My Mahogany Monster.

I sit in this yellowing room. The wallpaper’s peeling and the mirror is cracked. A black cat sleeps by the window curled around a fake plant in a pot. The window is painted an ugly pale pink I’ve always hated, the corners of the wood rotted from years of coffee and summer rains.
 
This is my world. Small, a little dirty; but my own. I haven’t been out during the day in weeks. Only ever catching fleeting glimpses of the sun as I let out yesterday’s lover.
 
Each of my days begin the same as the last. I sit out on my window ledge. Watching and smoking as the sun sets in my small city. Sickly monarch of this broken piece of the world.
 
I spend these nights dribbling my existence onto page after page, hoping the more I write the better chance I have of writing something worthwhile. I’ve been doing this for years. The same routine; the same life.
 
I thought white picket fences sounded boring, that settling down would be losing. But the older I get the more I realise that the life I’ve chosen is repetitive. I meet the same sad, dark people in the same sad, dark rooms over and over again. The faces change but the roles never do. Each and every person in this little place as predictable as the last. Spouting constant nonsense, the only silence when they swallow or smoke their newest poison. 
 
I’m forever chasing the first night and that first feeling. I had hope. Hope that buzzed through my being, and a confidence that always won. I knew what to say and how to say it.
 
Now each encounter has become the same blur of drugs, pain and pleasure. An endless train, always stopping at the same stations.
 
I used to write well. They once told me I had potential. I wrote about love and loss, of distant worlds and frozen lands. I won awards and was offered scholarships from the best schools.
 
Then I became lost.
 
My identity had become my writing. Then, when my writing was no longer the most impressive, when I had to work as the words wouldn’t flow, I realised I had never really known who, or how, I was.
 
So I changed. 
 
I came here. I left the comfort of my small town life for the poor world of the struggling artist that I had romanticised in my head. I found myself a small apartment that could fit in the lounge room of my parents house. I hung scarfs and blankets over the stained, yellowing walls. I lived on bean bags with no TV. Just me, my little old notebook, and a mattress. That one room contained my life. My own small but comfortable piece of the map.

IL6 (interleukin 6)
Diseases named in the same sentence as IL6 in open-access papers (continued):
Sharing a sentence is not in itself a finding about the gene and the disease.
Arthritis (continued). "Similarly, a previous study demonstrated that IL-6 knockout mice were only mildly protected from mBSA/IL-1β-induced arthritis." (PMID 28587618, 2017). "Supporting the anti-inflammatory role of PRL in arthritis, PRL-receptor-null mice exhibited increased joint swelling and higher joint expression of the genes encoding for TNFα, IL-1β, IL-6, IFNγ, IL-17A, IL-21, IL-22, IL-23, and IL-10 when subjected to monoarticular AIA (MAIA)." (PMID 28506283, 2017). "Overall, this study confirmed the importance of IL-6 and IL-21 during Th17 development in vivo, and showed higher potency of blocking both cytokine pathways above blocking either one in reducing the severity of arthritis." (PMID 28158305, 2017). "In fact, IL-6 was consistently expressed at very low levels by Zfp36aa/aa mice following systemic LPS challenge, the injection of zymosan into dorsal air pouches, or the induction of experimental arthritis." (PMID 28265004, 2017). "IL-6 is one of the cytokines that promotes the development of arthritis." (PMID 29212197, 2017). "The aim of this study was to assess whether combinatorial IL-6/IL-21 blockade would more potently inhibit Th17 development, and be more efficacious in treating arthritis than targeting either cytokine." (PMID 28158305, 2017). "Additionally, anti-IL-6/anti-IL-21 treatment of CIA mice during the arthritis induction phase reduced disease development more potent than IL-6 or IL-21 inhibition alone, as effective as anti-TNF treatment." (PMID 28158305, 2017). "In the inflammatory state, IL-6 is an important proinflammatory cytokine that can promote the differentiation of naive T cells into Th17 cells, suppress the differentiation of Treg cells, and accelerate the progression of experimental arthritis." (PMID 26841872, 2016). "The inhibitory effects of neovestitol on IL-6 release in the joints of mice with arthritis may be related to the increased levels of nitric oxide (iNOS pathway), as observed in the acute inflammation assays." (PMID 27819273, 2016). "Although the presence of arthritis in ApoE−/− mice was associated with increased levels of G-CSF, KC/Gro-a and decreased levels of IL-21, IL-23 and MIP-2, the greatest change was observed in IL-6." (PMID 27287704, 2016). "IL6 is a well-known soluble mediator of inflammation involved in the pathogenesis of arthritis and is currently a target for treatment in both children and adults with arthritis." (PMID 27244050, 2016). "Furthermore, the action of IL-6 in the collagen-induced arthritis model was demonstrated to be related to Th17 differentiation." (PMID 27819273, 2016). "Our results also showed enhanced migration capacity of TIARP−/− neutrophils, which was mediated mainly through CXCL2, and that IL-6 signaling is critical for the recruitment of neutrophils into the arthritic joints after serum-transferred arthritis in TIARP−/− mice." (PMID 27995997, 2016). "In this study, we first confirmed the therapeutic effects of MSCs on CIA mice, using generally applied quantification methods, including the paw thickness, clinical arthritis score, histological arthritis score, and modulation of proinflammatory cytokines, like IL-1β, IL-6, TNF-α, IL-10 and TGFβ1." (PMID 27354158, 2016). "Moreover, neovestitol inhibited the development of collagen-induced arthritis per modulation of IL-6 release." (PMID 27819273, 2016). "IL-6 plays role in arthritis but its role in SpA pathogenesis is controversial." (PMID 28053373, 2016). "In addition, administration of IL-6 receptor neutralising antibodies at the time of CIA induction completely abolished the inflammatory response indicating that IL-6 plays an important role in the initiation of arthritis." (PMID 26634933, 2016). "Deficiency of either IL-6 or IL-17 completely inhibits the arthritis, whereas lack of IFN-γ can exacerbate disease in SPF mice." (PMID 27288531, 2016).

The only free wall held my bookcase. The single piece of furniture that I actually liked — a beautiful mahogany angel holding classic books in old hardback covers. Whilst they mostly just gathered dust, each book had it’s own story. It’s own reason for being on the shelf — a friend, a journey, a romance…
 
It was a simple existence but for a short time, I was happy. I had found my place in the world. I experimented with drugs and sex — a new partner and substance every night. My ideas flourished and with them my personality.
 
I got a job nearby, writing for a paper. It didn’t pay much but it was better than the freelance work that I had been doing previously. I wrote about life and the city. I had freedom and became popular.
 
Then one day, the ideas stopped flowing. The sex was no longer satisfying and the drugs took a darker turn. My popularity dropped. I truly lived my romanticised fantasy as a destitute, depressed, addicted artist. 
 
I attempted to write but the words made no sense. The ink ran, staining the pages. By the time the light flickered to life I had already given up. Lost is the hopeful innocence that had once driven me. But each night I walk these streets hoping to catch even a glimpse of it.
 
I don’t know if I’ll ever really know what happened. What caused the loss of excitement. But one day I saw my sad, lonely self through the cold, harsh eye of reality and I could never go back.
 
Now I sit, each night at my little laptop. Surrounded by the same stained walls of this apartment which I first moved into 15 years ago. Memories of my past swim through my head as I finish off yet another cover letter for a job that I’ll never get. 
 
I pour myself another drink, staring at my now bare, mahogany, monster and wonder where to go from here.

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